In 2017 we ran a survey of Stitchmastery users and one response particularly caught our imagination – someone told us they would like to hear from other Stitchmastery users and how they make use of the software. We’re delighted to bring you a series of interviews with designers, tech editors, magazine editors and teachers – we hope you enjoy reading them!
Interviewee – Birger Berge
1) When did you start designing? Could you give us a potted history of your knitty and designing background?
My first serious design activity started in 2016, when I won a design competition in a Norwegian knitting magazine. I then designed and knitted a cardigan. I´ve always been adapting other designs though, adding or subtracting when I felt that something could be improved on a pattern that I was working on.
I have always been preoccupied with making and creating thing. I loved drawing, sewing, knitting, weaving and crocheting since early childhood. I used to draw dress designs for instance. Designing knitted garments has thus been a process from the beginning, since my love for textiles and designs has always been present and has developed during the years. I love making traditional Norwegian knitting designs with a modern twist.
2) Do you have any recurring sources of inspiration or unusual muses?
I guess that social media is a big inspiration these days. It is so inspiring to see what people create and how they work. But my background is still my biggest inspiration. I come from a family of makers where a lot of my relatives were always creating something, for instance knitting socks. This combined with strong traditions back home in terms of traditional textiles such as the local folk costume, is echoed in my choice of colors, choice of patterns and so on.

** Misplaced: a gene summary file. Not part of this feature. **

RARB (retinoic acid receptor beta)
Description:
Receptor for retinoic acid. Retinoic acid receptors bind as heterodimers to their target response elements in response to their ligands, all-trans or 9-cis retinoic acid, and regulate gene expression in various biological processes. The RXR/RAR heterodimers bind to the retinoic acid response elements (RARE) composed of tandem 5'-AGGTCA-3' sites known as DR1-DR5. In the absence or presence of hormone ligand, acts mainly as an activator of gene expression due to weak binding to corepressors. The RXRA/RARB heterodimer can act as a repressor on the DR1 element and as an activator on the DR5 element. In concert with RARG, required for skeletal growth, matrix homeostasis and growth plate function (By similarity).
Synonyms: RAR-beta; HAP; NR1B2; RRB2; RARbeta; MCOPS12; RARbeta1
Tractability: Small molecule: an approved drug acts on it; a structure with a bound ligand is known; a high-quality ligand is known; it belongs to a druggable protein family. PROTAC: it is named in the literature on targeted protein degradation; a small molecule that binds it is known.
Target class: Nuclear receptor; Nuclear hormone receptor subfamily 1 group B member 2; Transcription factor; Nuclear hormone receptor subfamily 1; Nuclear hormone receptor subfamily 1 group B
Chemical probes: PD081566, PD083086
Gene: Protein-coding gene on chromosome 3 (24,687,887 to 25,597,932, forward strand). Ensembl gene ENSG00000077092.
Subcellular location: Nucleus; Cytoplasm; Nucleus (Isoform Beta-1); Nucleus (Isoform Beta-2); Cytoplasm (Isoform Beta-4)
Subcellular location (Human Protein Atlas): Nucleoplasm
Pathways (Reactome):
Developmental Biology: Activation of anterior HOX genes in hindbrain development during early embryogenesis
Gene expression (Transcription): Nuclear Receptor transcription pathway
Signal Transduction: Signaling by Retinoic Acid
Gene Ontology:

I always look to nature for inspiration as well. I´m lucky enough to live in a country with beautiful landscapes and stunning changes of scenery during the change of seasons. A walk in the forest can bring new color combinations to mind, for instance by looking at yellow leaves against a grey background during fall.
3) When you have an idea, do you always work to a set workflow (eg swatch-knit-chart / chart first then knit) or does your approach change with each design?
I usually try out a new pattern and a new yarn by knitting a hat. Then I can see how the colors work together on a garment, and I can also check my gauge. My ideas usually change as I go. This means that the initial draft of a pattern can change totally during the process of knitting. Also; the draft that I made with a hat or a cowl in mind can quickly become a sweater or mittens if I find the pattern suitable for a larger or a smaller garment. Details from a mitten, for instance the cuff, can also become a new sock pattern. I´m not very good at designing intentionally, but rather I follow my whims as I go.
4) What made you choose to use Stitchmastery? Is there a particular feature you use most regularly or couldn’t do without? And is there anything you wish Stitchmastery could do?
I was looking for a simple, effective and aesthetically pleasing stitch software when I started working on my book. I found all this in Stitchmastery. I could not do without the possibility of exporting the charts to different file formats. This means that I can export them in file formats that allows for good printing quality in my books, as well as lower quality editions that can be sent via mail for approval and so on. I also love all the possibilities for customizing and editing my charts as I go.
5) Please tell us about your latest publication or next exciting project!
I have two books out in Norway now. The most exiting one is of course my book “Moderne tradisjonsstrikk”. The title translates to “Modern traditional knits” and it is filled with traditional knitting patterns with a modern twist. This is my first book, and I´m very exited and proud. I also participate in another book with several designs which just came out. My book is doing well, and I´m already planning new designs and hopefully a new book. I also hope that my current book will be translated to other languages, and an English version seems to be waiting in the wings.